Red Dawn [Blu-Ray] Dan Bradley

Red Dawn [Blu-Ray] Dan Bradley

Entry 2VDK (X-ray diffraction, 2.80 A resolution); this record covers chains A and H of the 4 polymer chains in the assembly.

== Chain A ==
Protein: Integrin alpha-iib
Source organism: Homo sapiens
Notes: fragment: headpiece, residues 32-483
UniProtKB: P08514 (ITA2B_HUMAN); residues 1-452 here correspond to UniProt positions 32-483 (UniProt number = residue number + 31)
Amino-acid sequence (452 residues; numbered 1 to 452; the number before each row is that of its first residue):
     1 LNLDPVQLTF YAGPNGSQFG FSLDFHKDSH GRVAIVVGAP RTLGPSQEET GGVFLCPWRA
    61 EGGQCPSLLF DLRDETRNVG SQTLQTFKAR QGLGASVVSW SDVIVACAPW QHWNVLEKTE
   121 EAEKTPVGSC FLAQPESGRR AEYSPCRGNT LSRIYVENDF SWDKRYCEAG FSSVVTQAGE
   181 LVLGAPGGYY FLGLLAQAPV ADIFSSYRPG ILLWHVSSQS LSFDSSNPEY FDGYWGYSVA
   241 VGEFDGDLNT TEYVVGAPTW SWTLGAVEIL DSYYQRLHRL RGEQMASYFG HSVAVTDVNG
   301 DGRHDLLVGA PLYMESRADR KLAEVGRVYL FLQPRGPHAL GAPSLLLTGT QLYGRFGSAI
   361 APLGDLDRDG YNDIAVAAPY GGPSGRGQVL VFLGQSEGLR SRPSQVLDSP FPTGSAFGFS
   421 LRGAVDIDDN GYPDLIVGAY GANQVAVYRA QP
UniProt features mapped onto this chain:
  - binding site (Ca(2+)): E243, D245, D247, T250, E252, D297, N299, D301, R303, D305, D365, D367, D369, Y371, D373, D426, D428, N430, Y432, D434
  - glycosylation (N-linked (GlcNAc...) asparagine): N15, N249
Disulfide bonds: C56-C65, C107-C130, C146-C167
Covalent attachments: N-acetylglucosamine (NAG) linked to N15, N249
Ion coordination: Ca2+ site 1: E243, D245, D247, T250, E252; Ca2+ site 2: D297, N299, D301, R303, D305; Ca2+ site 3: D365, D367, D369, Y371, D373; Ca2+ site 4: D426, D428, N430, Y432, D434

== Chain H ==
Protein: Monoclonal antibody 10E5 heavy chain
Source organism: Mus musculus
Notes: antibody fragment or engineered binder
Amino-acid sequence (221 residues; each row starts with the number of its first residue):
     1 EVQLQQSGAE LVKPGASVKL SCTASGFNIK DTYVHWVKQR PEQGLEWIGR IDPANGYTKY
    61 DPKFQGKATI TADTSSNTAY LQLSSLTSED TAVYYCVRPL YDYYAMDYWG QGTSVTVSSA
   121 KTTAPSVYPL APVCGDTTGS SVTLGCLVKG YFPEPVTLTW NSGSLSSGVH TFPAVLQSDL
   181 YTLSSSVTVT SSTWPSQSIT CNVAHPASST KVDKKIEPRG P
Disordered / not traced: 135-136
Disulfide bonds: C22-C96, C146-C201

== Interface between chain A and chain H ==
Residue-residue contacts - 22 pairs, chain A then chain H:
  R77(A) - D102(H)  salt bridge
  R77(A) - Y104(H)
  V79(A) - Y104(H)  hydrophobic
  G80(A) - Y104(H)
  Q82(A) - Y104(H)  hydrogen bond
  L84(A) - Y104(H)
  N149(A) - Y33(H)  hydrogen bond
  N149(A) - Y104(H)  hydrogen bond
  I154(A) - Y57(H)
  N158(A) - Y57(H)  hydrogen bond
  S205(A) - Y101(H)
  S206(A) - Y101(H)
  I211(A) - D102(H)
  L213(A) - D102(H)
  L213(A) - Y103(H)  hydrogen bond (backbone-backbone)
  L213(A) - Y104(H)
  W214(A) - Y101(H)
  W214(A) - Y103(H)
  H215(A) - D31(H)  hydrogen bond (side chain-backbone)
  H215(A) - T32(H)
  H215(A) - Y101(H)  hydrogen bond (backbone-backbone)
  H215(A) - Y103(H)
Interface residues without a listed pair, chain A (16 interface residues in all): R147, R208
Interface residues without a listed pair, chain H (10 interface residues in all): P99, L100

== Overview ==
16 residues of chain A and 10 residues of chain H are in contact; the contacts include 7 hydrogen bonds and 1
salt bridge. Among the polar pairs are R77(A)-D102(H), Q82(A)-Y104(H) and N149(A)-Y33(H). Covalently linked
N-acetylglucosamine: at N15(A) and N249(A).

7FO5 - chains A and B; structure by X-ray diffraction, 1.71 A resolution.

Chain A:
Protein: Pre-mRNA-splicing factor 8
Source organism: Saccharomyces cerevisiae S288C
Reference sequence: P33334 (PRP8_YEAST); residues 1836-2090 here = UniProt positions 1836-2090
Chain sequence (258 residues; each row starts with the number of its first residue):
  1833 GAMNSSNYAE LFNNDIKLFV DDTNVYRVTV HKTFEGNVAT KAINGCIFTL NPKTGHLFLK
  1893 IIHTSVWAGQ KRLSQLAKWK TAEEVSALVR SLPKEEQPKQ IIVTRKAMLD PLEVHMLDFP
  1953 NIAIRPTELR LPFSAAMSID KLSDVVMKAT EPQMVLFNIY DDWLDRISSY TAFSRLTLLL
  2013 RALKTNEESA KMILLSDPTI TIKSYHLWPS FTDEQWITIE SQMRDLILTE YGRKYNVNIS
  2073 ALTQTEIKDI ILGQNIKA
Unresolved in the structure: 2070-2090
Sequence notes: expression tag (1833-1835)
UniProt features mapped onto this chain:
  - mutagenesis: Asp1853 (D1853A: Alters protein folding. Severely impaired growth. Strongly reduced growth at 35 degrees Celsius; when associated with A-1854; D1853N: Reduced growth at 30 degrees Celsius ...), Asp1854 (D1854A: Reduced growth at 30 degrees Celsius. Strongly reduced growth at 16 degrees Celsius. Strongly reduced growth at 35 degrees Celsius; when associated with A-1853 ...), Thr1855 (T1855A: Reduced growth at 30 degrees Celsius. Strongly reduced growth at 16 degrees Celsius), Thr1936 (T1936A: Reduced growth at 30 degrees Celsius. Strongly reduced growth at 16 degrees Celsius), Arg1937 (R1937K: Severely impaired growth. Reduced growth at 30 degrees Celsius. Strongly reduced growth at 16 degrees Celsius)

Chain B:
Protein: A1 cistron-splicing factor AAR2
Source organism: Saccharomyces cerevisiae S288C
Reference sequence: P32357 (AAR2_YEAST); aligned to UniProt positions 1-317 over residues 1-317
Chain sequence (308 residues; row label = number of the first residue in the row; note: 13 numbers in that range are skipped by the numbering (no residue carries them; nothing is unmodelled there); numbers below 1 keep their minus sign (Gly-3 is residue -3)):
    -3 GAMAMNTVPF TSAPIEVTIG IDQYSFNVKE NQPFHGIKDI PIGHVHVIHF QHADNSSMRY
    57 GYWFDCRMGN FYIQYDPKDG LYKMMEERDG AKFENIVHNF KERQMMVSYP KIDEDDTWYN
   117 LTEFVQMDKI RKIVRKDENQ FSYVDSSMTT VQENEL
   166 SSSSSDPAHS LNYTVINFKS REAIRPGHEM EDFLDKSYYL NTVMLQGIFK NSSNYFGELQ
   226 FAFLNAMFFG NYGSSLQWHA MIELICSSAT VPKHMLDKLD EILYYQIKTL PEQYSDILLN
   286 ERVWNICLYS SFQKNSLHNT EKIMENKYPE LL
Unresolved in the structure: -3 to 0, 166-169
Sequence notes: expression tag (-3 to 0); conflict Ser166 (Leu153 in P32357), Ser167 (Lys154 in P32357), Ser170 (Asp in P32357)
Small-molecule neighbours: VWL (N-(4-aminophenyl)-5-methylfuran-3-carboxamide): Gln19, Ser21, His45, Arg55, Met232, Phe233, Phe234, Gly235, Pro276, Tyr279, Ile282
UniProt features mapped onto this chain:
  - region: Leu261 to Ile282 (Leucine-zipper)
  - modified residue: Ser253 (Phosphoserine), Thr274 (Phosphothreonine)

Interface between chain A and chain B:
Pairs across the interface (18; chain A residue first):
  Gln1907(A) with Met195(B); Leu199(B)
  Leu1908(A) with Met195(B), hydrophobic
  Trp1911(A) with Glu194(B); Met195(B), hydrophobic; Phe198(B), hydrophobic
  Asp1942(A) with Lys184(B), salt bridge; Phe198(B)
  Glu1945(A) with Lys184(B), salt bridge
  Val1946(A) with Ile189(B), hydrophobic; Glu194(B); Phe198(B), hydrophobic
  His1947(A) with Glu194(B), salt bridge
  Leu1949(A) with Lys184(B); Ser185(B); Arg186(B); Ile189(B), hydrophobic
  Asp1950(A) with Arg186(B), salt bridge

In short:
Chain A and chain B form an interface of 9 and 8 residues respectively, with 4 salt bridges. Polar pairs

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Of all the superfluous remakes that have been invading cinemas in recent years, this bottom-feeding update of John Milnus's militant right-wing '80s warsploitation flick, Red Dawn, reigns supreme. Fuzzy logic meets fuzzier politics in a script with even fuzzier direction — the barely coherent result feels like it was left out in the sun to rot for as long as the movie sat on MGM's shelf. Demonstrating how little specific intent beyond the payday of a nostalgic property revival was put into this project, the aggressors were changed from the Chinese to North Koreans in post-production when the studio realized they'd be alienating a significant market place. With such an indistinct and malleable approach to world politics, the communist threat might as well have come from giant squid beasts from Saturn or a merry band of sulphur-breathing, inter-dimensional, robotic unicorns from beneath the ocean floor. The team behind this insufferable farce couldn't even manage to nail believable special effects for paratroopers dropping from the sky, so it's probably wise they stuck with humanoid caricatures. After a clumsy introduction that vaguely fingers economic imbalance as the chink in America's armour, using sloppily edited newsreel footage, we meet this generation's Wolverines: a crew of generic high school students and a young Iraq war vet home on leave. Chris Hemsworth (Thor) takes on the Patrick Swayze role as Jed Eckert, as well as the thankless task of being the unlikely group of insurgents' dour de facto leader. When the red menace strikes, he gathers his brother (an atrocious Josh Peck), the cute girl he'd been flirting with the night before (Adrianne Palicki, doing what she can with horrible material) and any neighbourhood kids quick enough to jump into the back of his truck before he speeds off to a cabin in the woods at his father's behest. During the poorly shot escape sequence, the youngsters incur the wrath of North Korean commander Cho—what else does the leader of a serious war effort have to do other than personally hunt down a small group of unarmed teens who scuffed his ride? Logic is stretched thinner than the characters through the use of lazy montages to explain how this ragtag team acquires supplies and train with Jed to become the indomitable flea that nips the shaggy dog that's pissing all over their home into submission. Ostensibly, we're supposed to be learning some flag-waving hokum about making tough choices and sacrifices, but those sentiments are as bloodless as the victims of the film's massive body count. It's not a tough choice to avoid sacrificing your time to this completely unnecessary tripe. Unsurprisingly, there are no special features. (Alliance)